By Danyal Sattar, Big Issue Invest CEO
I’ve had a week of being out at social investment sector events. Across three different events this week, I had the sense that we are experiencing a real shift in the way finance views its impact on people and the planet.
I am not always so change conscious. Those of you who know me well, know I like to put social investment into the context of a long history of investing. Typically I hark back to 1542 when Sir Thomas White set up his eponymous loan charity in Leicester, to lend to apprentices so they could buy their own tools and become master craftsmen. By making these loans, apprentices who were too poor to afford their tools, could buy them and make the step up in status and income accordingly. So as an industry, we social purpose investors have been around for a long time.
I hear a number from the Principles for Responsible Investment of $1.3 trillion of funds in impact investment, or from the Global Impact Investors Network with a narrower definition of £228 billion of impact investment assets under management, doubling from the previous years. Here in the UK, Big Society Capital (BSC) estimates some £2bn of social investments under management, focusing on a tighter cohort of eligible social sector organisations (charities, social enterprises and other asset locked organisations).
The Sir Thomas White Loan Charity still operates to this day in Leicester. But looking at the numbers above, does make me wonder if we are indeed seeing a step change in the world in which Big Issue Invest operates.
It was in Leicester that we gathered for two days to take stock of the social investment sphere during our bi-annual social investment industry gathering. One of the questions we asked ourselves was whether we were already history. Had this new world, of professional fund managers, focused on the sustainable development goals, with large billion pound funds, overtaken us? Later in the week, I attended the British Venture Capital Association’s Minorities Breakfast. The speaker was a black woman entrepreneur who had started her own investment fund, Good Soil. The room was full of a diverse group of people, all from mainstream financial institutions.
And at the end of the week, I was at the annual Responsible Finance conference in Liverpool, with community focused small business and micro lenders. A key issue there was around the role of technology in relation to responsible lenders. Was there an opportunity to be seized with off the shelf, rent by the month software designed to enhance our services, or did this same software pose a threat that will allow mainstream financiers to readily and fairly serve the communities we were set up to work for?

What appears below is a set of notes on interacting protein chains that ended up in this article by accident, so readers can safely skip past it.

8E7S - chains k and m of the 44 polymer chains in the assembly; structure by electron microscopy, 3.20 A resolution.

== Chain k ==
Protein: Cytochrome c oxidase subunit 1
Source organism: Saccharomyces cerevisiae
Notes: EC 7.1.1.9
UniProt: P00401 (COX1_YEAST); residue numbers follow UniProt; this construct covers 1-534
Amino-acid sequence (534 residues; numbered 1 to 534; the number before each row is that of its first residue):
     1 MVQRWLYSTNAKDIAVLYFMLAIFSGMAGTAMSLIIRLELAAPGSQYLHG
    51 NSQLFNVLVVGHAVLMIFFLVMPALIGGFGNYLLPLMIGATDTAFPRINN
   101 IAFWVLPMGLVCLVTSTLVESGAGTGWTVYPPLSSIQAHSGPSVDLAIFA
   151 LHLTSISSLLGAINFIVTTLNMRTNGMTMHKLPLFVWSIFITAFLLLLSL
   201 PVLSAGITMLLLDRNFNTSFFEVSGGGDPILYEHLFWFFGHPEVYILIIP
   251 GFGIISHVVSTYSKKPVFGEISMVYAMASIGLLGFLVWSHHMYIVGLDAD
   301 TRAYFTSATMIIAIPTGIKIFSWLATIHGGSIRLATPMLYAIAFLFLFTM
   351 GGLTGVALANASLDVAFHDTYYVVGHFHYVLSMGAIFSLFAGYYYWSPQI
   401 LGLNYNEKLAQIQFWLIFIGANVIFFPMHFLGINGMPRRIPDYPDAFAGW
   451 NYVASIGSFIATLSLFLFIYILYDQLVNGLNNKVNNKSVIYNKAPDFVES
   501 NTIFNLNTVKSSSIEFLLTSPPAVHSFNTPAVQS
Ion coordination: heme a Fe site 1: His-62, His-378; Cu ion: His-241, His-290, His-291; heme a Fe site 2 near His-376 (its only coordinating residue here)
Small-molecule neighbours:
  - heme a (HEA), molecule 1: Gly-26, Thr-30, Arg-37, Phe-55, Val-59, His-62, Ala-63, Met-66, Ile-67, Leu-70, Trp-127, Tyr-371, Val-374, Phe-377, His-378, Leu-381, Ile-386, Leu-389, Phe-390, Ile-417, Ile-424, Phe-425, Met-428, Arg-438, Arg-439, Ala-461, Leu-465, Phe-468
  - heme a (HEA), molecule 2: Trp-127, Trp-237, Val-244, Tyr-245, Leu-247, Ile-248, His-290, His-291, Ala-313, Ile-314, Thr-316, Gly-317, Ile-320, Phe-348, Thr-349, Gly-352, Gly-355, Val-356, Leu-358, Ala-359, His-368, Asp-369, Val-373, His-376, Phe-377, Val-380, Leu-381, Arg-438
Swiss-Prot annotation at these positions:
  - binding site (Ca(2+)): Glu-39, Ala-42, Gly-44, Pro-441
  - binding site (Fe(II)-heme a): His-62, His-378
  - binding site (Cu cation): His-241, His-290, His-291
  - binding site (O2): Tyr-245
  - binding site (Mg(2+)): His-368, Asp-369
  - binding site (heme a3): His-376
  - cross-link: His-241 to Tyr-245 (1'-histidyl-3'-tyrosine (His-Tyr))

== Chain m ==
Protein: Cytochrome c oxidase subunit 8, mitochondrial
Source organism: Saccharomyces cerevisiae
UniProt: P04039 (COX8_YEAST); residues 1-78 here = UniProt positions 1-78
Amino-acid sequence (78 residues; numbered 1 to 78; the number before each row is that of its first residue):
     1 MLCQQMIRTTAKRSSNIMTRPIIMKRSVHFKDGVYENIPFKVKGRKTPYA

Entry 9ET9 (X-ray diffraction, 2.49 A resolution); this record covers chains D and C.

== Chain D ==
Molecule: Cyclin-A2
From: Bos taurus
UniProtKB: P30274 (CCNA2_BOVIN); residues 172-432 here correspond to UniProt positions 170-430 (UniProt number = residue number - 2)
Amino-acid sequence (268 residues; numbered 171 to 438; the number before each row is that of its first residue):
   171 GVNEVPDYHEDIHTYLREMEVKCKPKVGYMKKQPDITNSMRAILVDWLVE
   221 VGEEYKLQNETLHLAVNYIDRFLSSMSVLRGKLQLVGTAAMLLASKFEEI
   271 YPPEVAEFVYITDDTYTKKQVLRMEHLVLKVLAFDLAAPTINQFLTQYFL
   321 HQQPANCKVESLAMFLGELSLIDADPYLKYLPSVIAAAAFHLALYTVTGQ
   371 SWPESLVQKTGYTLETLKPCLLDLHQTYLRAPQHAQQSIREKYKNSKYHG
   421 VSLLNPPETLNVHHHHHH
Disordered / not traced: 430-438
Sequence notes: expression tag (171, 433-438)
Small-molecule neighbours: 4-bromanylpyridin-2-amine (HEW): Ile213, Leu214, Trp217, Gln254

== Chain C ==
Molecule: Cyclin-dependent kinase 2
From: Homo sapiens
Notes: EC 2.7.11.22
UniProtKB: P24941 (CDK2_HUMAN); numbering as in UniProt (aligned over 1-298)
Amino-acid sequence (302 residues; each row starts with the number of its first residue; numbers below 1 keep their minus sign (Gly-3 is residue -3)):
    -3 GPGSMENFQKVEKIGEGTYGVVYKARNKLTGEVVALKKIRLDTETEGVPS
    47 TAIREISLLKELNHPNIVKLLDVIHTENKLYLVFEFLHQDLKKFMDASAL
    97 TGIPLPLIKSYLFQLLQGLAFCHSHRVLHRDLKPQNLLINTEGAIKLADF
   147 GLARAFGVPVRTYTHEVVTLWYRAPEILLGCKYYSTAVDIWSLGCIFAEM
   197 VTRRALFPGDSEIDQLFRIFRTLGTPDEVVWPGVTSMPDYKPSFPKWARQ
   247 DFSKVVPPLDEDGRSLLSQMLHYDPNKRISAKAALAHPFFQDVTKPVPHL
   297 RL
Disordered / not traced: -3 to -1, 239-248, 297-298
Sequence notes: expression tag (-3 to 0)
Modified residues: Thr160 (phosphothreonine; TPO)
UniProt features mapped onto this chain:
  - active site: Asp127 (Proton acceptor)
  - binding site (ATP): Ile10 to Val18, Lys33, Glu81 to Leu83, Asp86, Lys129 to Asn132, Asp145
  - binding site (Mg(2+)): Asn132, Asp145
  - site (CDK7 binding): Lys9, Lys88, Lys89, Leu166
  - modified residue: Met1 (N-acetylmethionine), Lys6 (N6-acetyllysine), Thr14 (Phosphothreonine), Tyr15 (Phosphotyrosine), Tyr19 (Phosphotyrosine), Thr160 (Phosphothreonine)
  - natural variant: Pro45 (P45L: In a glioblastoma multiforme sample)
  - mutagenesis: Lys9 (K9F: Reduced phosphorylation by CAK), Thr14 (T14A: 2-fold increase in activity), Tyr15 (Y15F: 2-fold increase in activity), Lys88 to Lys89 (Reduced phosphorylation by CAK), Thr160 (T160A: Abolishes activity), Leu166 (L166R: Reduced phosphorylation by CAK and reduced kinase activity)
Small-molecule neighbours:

If things get confusing, go back to the needs of the charities and social enterprises,
So three events. Three changed circumstances. Large amounts of money moving around the impact space. A different and diverse group of people in the room, who are not normally present. Rapid technological change. Could these be the ingredients for a revolution?
I am not sure. Amongst the many pieces of advice I’ve received, there are two that spring to mind. The first, so many people have said to me, that I don’t know who to name: follow the money. The second, from John Kingston, founder of CAF Venturesome and chair of the Access Foundation for social investment: if things get confusing, go back to the needs of the charities and social enterprises. What do they need? This tends to make things clearer.
So can we follow this wave of money and technological innovation back to the charities and social enterprises that we lend to and invest in, to prevent the causes of poverty?
I feel a bit like I have in the past, like someone wanting a glass of water at the bottom of a large dam. Someone up top turns a big wheel and a stream of water comes out, so overwhelming it is impossible to fill the glass. The money is there, but it is not coming out in the right way, so it bounces around and past the people we serve. Now, some of this new money is hitting the ground. Social property, for charities and social enterprises. Some of the property funds coming out of BSC, housing association and social property finance. Some is flowing to the Columbia Threadneedle UK Social Bond Fund we helped develop and are social advisor to with the Good Economy Partnership. I’m particularly heartened by Social and Sustainable Capital’s new fund, aiming to serve social property needs of charities.
Your job as a social investment sector at present – while serving our communities – is proving and bridging to the new wave of social investors.
But much of this flow passes our sector by. The investments we make and the Funds we raise are often too small for the mainstream. The markets are hard to serve, too varied and bespoke to research. Our job as a social investment sector at present – while serving our communities – is proving and bridging to the new wave of social investors. I look around and see a sector with increasingly strong and healthy growth and sound social investors, but not yet a supercharging of new impact funds at scale able to reach the charities and social enterprises we serve. It has to come. It must happen. The need is so great, we must draw in the mainstream impact investors.
But we are not quite yet there, not quite yet.